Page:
Jim knew his ideal reader well, and the results spoke for themselves. Thousands read his book, and several top entrepreneurs thought it was so powerful they decided to share it with their powerful networks. He’s made a ton of high-ticket sales as a result of this book because he knew, understood, and wrote for his reader.

So far we’ve talked about knowing ourselves and knowing our readers.

There’s one more piece to this valuable message puzzle, and it has everything to do with building bridges.

Yes, there’s another building analogy coming.

Step 3: Know Your Product

Remember step 1? I asked you to get in touch with your story, including the solution you came to after experiencing the conflict and struggle.

Next, I asked you to know your ideal reader by thinking inside the hearts and minds of the people you’ve already helped.

Now we’ll focus on your product, which brings your valuable message together.

But it can’t just be any product. Your own story and your understanding of your client have led to only one possible outcome: you produced a unique solution to a unique problem.

This unique solution is a bridge between a present version of your reader and his or her future version.

Your reader is the person that would hire you to solve their problem if time or money were no object. But time and money are both objects, so the next best thing is to teach people how to do the thing you normally do for them.

By the way, I’ve never heard of an entrepreneur getting less business by giving away high value knowledge. Giving it away has the opposite effect.

You’re providing your valuable message to empower them to solve their problem, in case they can’t hire you [or if they want to do it themselves].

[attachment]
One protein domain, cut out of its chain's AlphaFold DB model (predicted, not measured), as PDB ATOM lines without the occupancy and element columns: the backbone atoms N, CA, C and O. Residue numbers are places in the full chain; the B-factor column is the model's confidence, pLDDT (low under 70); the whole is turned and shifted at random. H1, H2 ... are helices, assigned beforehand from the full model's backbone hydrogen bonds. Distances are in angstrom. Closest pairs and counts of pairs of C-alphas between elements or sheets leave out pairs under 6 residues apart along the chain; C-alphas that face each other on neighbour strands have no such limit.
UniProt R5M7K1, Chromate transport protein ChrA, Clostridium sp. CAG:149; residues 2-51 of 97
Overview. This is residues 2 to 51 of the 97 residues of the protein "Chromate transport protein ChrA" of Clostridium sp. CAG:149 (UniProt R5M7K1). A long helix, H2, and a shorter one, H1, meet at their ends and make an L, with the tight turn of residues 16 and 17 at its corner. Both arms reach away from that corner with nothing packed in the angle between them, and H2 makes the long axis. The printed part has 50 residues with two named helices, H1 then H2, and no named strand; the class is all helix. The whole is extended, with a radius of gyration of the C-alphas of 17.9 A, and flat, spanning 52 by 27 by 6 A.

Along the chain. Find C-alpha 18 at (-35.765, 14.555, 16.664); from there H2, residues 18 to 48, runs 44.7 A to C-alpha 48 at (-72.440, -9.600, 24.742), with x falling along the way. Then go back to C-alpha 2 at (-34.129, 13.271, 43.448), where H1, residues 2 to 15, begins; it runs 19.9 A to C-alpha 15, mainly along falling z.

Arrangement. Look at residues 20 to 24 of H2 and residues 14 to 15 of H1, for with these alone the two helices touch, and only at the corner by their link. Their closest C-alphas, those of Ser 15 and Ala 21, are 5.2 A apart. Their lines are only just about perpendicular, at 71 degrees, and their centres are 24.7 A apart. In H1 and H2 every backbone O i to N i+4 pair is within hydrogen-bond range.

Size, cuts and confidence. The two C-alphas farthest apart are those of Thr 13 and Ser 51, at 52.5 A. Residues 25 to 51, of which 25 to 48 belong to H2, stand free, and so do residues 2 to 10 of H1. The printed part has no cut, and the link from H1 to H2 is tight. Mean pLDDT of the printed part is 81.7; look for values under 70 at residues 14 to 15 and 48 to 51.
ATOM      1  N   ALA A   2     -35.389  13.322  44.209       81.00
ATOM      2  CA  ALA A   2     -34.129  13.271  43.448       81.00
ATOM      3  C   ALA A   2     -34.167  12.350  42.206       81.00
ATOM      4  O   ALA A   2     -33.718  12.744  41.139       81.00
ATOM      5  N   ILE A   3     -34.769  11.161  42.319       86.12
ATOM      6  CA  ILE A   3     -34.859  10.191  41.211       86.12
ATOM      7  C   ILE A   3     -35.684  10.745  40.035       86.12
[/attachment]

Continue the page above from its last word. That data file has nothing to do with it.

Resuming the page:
One of my current ghostwriting clients has a unique solution that will help thousands [and maybe millions] of Canadians solve their retirement problem.

The problem? Most Canadians are house rich and retirement cash poor. His company solves this problem every day with a unique solution which turns them from house rich into cash rich.

His book is a bridge between these middle to upper class Canadians with home equity but no retirement plan. They see that the math doesn’t add up for retirement.

They’re not looking for a solution for, “how to retire rich.” They need a more specific solution that addresses the combination of house rich and retirement cash poor in Canada.

My client’s real world product [it’s actually a service] solves this problem every day with a specific formula. He has helped thousands, and now he’s writing a book that will further enable readers to solve this problem on their own.

He’s building a bridge between his clients’ present problem and future success.

Believe it or not, some small minded entrepreneurs resist doing this because they believe nobody will hire them once their solution is out in the world.

Can I let you in on a little secret?

This never happens. Quite the opposite. The people who can afford your product or service will still hire you to do it. Scratch that. A lot more of those who can afford your product or service will hire you. And you’ll create new clients where none existed before.

If you had the choice, would you hire the guy or gal that literally wrote the book on the topic? Or someone else?

Your book is your unique product told in a long conversation [furnished with great stories, examples, and case studies.]

Here’s the crazy thing: there are a lot of world class entrepreneur [wannabe] authors who still don’t understand the role their product must play in their book.

People [even sharp, successful entrepreneurs] still get romantic about books.

They picture readers strolling the streets of Paris with a baguette under one arm and their book under the other, then settling into a park bench and wistfully contemplating life as they read their book.

Your readers probably won't be sitting here with your book in hand.

Your readers probably won’t be sitting here with your book in hand.

Let me shatter that misconception. You’re not Hemingway.